Hanshelleren – an unknown climbing paradise

Until recently Flatanger has been best known for sea eagle safaris and angling, but in recent times the world’s leading climbers have become aware of the area, more specifically the giant climbing wall known as the Hanshelleren cave. Several of the world’s best climbers have already visited Strøm in Flatanger, approx. 6 km from the municipal administrative centre of Lauvsnes, to climb what is referred to as one of the most difficult climbing routes in the world – a 9a graded route. The Hanshelleren cave is undergoing constant development as a climbing wall, and although there are already around 40 different routes here, plans are underway to bolt more demanding climbing routes, arrange international climbing competitions and make the place known internationally.

There are several climbing walls at Strøm, in addition to good opportunities for bouldering and traditional climbing. In total there are now 150 climbing routes in the Strøm area.

Hanshelleren

Unique place for rock climbing

Part of what makes Hanshelleren so unique is that the giant overhang means it never rains in the cave. Climbers always have rock that is dry and free from moss at their disposal when they wish to challenge their climbing abilities. The rock in the cave is granite, which ensures that climbers have hard, stable rock to work with when bolting and climbing routes.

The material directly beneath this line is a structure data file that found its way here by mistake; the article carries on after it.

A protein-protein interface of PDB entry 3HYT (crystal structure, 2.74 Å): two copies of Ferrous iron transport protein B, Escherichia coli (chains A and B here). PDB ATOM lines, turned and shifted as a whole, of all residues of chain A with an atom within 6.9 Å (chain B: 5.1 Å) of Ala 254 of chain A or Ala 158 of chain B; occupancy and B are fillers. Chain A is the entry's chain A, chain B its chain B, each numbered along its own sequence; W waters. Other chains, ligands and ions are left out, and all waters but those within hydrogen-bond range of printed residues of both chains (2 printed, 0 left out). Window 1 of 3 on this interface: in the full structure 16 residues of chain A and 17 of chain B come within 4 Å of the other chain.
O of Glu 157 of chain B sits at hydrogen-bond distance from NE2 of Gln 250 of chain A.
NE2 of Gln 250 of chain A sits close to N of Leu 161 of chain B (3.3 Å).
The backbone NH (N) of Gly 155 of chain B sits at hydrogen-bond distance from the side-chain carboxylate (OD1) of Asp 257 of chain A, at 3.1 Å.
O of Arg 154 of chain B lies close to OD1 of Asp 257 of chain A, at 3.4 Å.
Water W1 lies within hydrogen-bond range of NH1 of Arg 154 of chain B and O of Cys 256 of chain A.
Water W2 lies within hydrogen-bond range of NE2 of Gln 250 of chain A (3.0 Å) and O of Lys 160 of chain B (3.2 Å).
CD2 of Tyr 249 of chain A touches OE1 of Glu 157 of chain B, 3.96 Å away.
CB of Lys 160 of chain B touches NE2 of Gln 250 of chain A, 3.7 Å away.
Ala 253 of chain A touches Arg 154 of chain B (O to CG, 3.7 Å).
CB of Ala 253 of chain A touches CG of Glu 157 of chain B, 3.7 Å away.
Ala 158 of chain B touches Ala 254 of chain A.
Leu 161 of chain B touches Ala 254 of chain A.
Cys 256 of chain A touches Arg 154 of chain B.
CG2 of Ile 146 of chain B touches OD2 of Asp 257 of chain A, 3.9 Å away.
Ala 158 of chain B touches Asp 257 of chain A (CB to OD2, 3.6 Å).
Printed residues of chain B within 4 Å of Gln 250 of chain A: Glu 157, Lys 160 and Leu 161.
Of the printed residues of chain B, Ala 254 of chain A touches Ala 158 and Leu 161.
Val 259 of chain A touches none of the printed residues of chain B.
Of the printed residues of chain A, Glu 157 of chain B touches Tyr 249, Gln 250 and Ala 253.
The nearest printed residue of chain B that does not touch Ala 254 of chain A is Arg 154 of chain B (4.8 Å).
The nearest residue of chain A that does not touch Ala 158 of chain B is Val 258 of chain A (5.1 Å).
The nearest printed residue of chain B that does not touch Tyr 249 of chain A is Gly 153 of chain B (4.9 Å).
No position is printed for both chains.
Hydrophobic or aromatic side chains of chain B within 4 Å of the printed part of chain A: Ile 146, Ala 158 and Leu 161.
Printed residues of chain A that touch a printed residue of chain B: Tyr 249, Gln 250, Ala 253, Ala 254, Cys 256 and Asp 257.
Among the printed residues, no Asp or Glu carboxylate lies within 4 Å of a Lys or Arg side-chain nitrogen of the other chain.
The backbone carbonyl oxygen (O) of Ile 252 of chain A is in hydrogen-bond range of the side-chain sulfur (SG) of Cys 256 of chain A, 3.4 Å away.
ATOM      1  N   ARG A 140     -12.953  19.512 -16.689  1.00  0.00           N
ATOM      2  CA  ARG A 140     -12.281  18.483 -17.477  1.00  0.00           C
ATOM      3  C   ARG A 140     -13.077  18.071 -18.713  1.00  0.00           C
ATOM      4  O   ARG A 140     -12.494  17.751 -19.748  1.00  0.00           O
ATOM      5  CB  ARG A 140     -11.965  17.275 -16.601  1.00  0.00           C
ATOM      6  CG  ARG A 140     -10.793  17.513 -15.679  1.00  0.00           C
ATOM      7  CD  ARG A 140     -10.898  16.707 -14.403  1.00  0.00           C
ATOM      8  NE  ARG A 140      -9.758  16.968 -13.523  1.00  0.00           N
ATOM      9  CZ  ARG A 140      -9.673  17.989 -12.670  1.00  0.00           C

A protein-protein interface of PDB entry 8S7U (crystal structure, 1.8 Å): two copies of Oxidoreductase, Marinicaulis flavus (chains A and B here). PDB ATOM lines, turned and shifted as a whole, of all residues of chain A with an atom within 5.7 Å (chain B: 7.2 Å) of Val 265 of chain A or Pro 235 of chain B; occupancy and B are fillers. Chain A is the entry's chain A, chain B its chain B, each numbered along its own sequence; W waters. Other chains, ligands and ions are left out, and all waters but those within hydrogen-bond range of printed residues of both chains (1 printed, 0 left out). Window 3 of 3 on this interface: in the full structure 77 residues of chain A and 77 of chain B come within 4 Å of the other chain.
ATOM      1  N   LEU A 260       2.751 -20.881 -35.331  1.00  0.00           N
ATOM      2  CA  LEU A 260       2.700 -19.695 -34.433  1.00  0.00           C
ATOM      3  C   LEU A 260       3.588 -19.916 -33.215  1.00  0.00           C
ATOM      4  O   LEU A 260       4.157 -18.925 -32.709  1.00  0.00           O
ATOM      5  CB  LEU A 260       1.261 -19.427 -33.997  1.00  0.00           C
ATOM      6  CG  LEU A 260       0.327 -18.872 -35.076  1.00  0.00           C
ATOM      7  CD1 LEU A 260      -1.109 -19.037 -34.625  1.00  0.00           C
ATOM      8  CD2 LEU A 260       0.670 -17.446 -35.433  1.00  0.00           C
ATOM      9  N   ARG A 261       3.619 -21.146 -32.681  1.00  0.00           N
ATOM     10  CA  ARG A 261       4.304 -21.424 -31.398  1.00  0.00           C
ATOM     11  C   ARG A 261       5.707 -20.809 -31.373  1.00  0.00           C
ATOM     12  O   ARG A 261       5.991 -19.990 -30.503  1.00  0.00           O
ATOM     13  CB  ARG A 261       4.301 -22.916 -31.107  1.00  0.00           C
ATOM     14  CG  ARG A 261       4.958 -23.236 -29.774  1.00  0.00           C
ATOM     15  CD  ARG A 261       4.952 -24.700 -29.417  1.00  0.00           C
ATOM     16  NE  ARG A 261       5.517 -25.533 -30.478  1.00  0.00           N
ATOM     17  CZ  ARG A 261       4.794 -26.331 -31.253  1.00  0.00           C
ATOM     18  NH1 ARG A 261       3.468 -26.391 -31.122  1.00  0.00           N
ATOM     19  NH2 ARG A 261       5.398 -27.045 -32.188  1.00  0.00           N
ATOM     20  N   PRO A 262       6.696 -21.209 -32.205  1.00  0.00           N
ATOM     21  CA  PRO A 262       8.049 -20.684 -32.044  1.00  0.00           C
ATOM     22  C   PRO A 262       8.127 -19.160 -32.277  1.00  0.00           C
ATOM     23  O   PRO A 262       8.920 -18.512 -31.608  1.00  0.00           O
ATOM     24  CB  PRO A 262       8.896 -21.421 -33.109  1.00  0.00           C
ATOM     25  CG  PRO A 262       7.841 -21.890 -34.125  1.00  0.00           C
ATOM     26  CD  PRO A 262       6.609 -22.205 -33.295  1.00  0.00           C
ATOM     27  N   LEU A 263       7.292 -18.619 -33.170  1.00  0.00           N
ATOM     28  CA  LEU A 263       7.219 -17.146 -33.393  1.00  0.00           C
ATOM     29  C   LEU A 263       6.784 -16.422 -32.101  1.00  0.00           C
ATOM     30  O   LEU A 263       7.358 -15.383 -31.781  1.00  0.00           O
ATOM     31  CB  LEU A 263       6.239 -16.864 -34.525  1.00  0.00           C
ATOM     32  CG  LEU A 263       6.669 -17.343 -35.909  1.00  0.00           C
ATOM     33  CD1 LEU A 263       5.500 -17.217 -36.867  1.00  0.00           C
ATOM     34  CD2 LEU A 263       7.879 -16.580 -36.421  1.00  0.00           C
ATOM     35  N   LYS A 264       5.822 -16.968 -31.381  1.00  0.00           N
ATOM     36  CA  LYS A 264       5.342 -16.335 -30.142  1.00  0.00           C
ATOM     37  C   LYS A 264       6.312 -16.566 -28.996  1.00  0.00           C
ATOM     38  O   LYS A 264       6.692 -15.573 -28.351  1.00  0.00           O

Hanshelleren foto Petr Pavlíček

Flatanger

The municipality of Flatanger is located in Namdalen in Nord-Trøndelag, facing the notorious sea area Folla to the west and north. Flatanger contains around 1400 islands and islets and wonderful scenery, which make it a popular destination for people wanting to stay in cabins away from the hustle and bustle of the towns and cities.

Watch a video from the Hanshelleren cave

It is a three-hour drive from Trondheim to Flatanger. View a map of the route from Trondheim to Strøm in Flatanger, where the Hanshelleren cave is situated.

Read about the Norwegian Climbing Festival at the Hanshelleren cave in Flatanger in June 2012.